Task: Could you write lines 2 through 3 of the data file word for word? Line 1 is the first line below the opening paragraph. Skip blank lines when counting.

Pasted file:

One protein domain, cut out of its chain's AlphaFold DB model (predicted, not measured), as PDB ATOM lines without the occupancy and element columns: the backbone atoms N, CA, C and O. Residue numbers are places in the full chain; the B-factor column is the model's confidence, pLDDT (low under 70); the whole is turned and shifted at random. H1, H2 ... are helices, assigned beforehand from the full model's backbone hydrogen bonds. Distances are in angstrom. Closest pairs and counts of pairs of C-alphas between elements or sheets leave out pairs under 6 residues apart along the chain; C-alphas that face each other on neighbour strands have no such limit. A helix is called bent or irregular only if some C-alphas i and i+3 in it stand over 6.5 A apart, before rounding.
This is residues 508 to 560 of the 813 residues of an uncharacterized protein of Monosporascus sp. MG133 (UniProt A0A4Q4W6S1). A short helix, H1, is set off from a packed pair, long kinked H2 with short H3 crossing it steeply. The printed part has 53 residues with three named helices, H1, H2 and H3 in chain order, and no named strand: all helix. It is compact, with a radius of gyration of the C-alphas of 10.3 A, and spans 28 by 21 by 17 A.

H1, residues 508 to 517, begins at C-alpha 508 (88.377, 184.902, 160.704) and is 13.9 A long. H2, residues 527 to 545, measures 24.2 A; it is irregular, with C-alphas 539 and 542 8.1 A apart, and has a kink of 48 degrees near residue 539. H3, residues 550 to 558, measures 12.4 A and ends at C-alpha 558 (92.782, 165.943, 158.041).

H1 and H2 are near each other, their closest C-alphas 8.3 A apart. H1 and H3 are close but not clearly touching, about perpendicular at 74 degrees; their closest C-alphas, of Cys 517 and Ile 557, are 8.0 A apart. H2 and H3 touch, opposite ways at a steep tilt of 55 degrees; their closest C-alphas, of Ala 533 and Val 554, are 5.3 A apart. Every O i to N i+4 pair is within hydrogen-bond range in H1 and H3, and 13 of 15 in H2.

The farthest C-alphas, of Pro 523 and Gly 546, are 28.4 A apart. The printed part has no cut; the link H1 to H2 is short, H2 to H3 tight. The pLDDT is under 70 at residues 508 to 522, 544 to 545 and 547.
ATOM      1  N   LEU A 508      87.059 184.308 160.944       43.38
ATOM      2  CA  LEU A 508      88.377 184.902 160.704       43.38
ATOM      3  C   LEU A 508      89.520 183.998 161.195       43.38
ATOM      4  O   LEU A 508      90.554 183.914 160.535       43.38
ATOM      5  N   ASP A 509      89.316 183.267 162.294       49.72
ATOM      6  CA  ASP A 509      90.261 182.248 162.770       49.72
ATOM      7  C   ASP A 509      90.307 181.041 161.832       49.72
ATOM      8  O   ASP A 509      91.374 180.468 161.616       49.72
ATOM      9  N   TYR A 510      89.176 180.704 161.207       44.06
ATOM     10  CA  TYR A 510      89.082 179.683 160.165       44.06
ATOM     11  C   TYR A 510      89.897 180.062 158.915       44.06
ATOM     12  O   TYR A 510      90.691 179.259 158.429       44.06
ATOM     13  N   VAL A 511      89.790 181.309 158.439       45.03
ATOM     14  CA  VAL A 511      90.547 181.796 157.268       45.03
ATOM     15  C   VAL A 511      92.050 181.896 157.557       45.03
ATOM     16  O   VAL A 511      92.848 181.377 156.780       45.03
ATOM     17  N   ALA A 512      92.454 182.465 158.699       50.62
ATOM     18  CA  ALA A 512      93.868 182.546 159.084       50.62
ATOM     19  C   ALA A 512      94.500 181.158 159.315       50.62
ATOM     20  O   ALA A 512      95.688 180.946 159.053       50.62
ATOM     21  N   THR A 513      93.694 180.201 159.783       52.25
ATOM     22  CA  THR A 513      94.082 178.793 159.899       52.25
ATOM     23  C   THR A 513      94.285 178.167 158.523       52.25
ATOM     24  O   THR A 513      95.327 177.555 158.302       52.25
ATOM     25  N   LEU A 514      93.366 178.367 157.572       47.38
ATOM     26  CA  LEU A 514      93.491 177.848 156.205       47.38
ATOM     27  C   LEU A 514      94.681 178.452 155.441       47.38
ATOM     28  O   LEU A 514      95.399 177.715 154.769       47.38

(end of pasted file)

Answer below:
H1, residues 508 to 517, begins at C-alpha 508 (88.377, 184.902, 160.704) and is 13.9 A long. H2, residues 527 to 545, measures 24.2 A; it is irregular, with C-alphas 539 and 542 8.1 A apart, and has a kink of 48 degrees near residue 539. H3, residues 550 to 558, measures 12.4 A and ends at C-alpha 558 (92.782, 165.943, 158.041).

H1 and H2 are near each other, their closest C-alphas 8.3 A apart. H1 and H3 are close but not clearly touching, about perpendicular at 74 degrees; their closest C-alphas, of Cys 517 and Ile 557, are 8.0 A apart. H2 and H3 touch, opposite ways at a steep tilt of 55 degrees; their closest C-alphas, of Ala 533 and Val 554, are 5.3 A apart. Every O i to N i+4 pair is within hydrogen-bond range in H1 and H3, and 13 of 15 in H2.